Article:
Hessel’s Hairstreak, Purple Lesser Fritillary, and Crowberry Blue are just some of Maine’s rarest butterflies that are both colorful in name and on the wing. In an effort to improve our knowledge of these and other priority butterflies, MDIFW is actively studying the group during statewide regional surveys. Attractive, conspicuous, and ecologically important, butterflies have garnered increasing attention from scientists and the general public as sentinels of habitat change. By documenting the distribution and status of the state’s butterfly fauna, MDIFW hopes to improve its understanding of the group and prioritize conservation efforts towards those species most vulnerable to decline and potential state extinction.
Through directed surveys and research, MDIFW has learned a great deal about Maine’s butterfly fauna in recent years, adding over a dozen previously undocumented species to the State list, which now stands at 121 species. Of special note is the relatively high proportion (~20%) of Maine butterflies that are extirpated (5 species) or state-listed as Endangered, Threatened, or Special Concern (19 species), a pattern consistent with global trends elsewhere for the group.
Spicebush Swallowtail larvae, photo by Phillip deMaynadier
Spicebush Swallowtail adult, photo by Tom Murray
Clayton's Copper, photo by Corrine Michaud
The story of the Spicebush Swallowtail is a hopeful one that illustrates the benefit of dedicated survey effort combined with natural history detective work. Until recently, this butterfly was thought to be extirpated (extinct in Maine) ? a dubious status that MDIFW works hard to avoid for any native wildlife. Unfortunately, with only a single previous published observation dating from 1934, the Spicebush Swallowtail seemed destined to join the ranks of Maine’s other lost butterflies. In an effort to confirm the status of this mysterious insect, MDIFW recently embarked on targeted surveys. Most butterflies are restricted as caterpillars to foraging on specific plant species, which in the case of the Spicebush Swallowtail includes only two plants, both also rare in Maine: Sassafras and Spicebush. To increase the chance of success, survey efforts were directed solely at the few remaining rich hardwood forests in York and Cumberland Counties containing healthy populations of the host plants. Patience and planning were rewarded when several occupied swallowtail caterpillar nests were discovered in two swamps in Berwick and Wells, providing the first evidence of breeding for this rare butterfly in Maine. Significant in its own right, the Spicebush Swallowtail is also a faunal indicator of the integrity of enriched, mesic hardwood forests ? a natural community that is increasingly threatened in the rapidly developing landscape of southern Maine. With only a small number of forest patches remaining that can possibly host additional Spicebush Swallowtail populations, mostly on unprotected land, MDIFW will make it a priority to conduct further surveys. The Spicebush Swallowtail may be considered as a candidate for future state Endangered or Threatened listing status.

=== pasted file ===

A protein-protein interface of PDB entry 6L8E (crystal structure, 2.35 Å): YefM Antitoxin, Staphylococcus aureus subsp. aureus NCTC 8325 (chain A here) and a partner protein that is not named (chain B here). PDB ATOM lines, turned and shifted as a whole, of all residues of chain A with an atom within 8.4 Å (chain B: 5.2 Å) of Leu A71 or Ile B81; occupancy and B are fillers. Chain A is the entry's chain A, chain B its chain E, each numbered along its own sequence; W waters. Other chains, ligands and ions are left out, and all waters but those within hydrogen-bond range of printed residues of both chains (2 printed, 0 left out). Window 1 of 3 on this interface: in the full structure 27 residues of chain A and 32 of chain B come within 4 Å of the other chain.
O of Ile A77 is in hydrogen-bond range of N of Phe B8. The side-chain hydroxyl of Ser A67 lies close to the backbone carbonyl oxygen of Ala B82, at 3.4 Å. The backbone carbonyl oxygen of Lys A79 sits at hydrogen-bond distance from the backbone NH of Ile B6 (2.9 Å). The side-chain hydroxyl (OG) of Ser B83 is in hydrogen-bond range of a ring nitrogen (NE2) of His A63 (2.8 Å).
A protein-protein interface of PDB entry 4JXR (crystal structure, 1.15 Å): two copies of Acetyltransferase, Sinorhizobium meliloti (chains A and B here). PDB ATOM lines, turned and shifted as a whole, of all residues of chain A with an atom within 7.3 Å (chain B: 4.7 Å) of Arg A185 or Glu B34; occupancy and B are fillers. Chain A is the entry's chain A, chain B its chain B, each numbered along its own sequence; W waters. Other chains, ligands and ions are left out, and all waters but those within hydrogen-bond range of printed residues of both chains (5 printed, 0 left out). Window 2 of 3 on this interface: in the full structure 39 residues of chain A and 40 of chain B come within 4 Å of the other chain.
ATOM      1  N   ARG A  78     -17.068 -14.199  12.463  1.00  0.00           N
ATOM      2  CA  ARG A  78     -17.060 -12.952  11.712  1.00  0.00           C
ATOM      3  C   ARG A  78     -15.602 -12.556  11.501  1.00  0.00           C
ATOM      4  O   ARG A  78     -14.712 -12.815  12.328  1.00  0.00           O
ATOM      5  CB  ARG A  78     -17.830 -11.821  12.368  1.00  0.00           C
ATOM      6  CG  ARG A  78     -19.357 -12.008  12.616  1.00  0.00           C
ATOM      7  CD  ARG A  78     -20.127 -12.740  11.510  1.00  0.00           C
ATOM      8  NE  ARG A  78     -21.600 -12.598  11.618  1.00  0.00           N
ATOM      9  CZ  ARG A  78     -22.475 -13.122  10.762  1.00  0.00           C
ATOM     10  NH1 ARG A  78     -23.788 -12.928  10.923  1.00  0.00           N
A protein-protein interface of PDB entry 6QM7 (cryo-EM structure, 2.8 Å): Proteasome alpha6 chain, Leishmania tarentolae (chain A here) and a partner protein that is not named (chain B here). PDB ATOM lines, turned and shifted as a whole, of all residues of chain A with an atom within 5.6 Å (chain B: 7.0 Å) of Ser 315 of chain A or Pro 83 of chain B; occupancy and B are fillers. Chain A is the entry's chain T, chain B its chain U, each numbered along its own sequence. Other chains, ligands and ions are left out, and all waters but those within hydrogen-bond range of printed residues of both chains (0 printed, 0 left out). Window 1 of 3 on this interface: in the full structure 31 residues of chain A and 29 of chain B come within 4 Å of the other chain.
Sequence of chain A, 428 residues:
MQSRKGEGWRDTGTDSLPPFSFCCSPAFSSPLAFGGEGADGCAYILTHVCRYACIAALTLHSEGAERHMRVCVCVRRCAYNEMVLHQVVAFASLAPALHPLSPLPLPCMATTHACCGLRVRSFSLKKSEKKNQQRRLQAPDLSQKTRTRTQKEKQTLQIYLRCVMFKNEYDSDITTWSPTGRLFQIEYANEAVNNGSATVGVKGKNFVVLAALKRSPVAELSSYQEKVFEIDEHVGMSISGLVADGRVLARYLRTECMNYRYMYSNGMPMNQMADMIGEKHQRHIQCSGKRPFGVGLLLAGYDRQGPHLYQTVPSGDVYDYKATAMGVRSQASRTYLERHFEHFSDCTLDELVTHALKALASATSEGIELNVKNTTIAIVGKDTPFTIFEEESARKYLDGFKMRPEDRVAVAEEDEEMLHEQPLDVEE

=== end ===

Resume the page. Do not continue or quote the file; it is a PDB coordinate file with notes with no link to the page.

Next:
Another rare butterfly that MDIFW has learned a great deal about in recent years is the Clayton’s Copper. Listed as Endangered in Maine, this butterfly is known from just 9-10 sites in northern and eastern regions of the state. It is found only in association with its larval host plant, the shrubby cinquefoil, which also serves as the primary nectar plant for adults. This uncommon shrub rarely occurs in stands large enough to support viable populations of the butterfly and grows best in circumneutral fens (peatlands rich in calcium carbonate or limestone) - a rare habitat type in Maine.
Since 2006, MDIFW has partnered with researchers and graduate students at the University of Maine to investigate key life history, habitat and conservation questions about Clayton’s Copper. We now have estimates for population size, flight period, and cinquefoil patch size at each colony, as well as a better understanding of the conservation importance of each site. The University is also looking at the genetic relationship between the distinct population clusters of Clayton’s Copper. This research will help shed light on if and how the butterflies move between sites and whether each subpopulation has the ability to persist over time. Another study is focused on identifying environmental characteristics of the wetlands where Clayton’s Copper is found and on specific qualities of the host plant, which might explain why the butterfly occurs at some cinquefoil stands but not others.
To learn more about Maine’s rare butterflies contact MDIFW to receive an updated checklist of the butterflies of Maine, or visit the list of state-listed Endangered, Threatened, or Special Concern invertebrates.
This work is supported by volunteer contributions, the State Wildlife Grants program (USFWS), University of Maine, The Nature Conservancy, and state revenues from the Loon License Plate, Chickadee Check-off and Maine Outdoor Heritage Fund.